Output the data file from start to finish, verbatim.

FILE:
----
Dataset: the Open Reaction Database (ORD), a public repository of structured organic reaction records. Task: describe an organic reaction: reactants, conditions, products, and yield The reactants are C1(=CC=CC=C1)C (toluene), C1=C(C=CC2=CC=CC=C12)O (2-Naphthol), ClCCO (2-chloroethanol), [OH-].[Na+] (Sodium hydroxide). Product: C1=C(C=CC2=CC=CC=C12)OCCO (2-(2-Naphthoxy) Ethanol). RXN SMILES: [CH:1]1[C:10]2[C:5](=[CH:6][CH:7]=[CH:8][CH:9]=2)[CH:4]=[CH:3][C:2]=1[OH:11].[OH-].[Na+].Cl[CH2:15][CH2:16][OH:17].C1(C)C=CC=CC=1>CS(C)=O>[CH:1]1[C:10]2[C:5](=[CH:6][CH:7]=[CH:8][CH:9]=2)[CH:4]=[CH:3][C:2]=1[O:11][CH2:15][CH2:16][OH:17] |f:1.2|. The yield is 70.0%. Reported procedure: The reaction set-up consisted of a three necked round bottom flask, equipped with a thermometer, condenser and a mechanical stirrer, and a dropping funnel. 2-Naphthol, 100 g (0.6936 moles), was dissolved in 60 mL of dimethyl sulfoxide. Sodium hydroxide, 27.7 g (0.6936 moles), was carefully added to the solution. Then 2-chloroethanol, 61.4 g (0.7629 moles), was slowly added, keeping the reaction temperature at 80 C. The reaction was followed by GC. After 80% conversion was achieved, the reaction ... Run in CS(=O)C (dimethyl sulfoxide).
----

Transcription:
Dataset: the Open Reaction Database (ORD), a public repository of structured organic reaction records. Task: describe an organic reaction: reactants, conditions, products, and yield The reactants are C1(=CC=CC=C1)C (toluene), C1=C(C=CC2=CC=CC=C12)O (2-Naphthol), ClCCO (2-chloroethanol), [OH-].[Na+] (Sodium hydroxide). Product: C1=C(C=CC2=CC=CC=C12)OCCO (2-(2-Naphthoxy) Ethanol). RXN SMILES: [CH:1]1[C:10]2[C:5](=[CH:6][CH:7]=[CH:8][CH:9]=2)[CH:4]=[CH:3][C:2]=1[OH:11].[OH-].[Na+].Cl[CH2:15][CH2:16][OH:17].C1(C)C=CC=CC=1>CS(C)=O>[CH:1]1[C:10]2[C:5](=[CH:6][CH:7]=[CH:8][CH:9]=2)[CH:4]=[CH:3][C:2]=1[O:11][CH2:15][CH2:16][OH:17] |f:1.2|. The yield is 70.0%. Reported procedure: The reaction set-up consisted of a three necked round bottom flask, equipped with a thermometer, condenser and a mechanical stirrer, and a dropping funnel. 2-Naphthol, 100 g (0.6936 moles), was dissolved in 60 mL of dimethyl sulfoxide. Sodium hydroxide, 27.7 g (0.6936 moles), was carefully added to the solution. Then 2-chloroethanol, 61.4 g (0.7629 moles), was slowly added, keeping the reaction temperature at 80 C. The reaction was followed by GC. After 80% conversion was achieved, the reaction ... Run in CS(=O)C (dimethyl sulfoxide).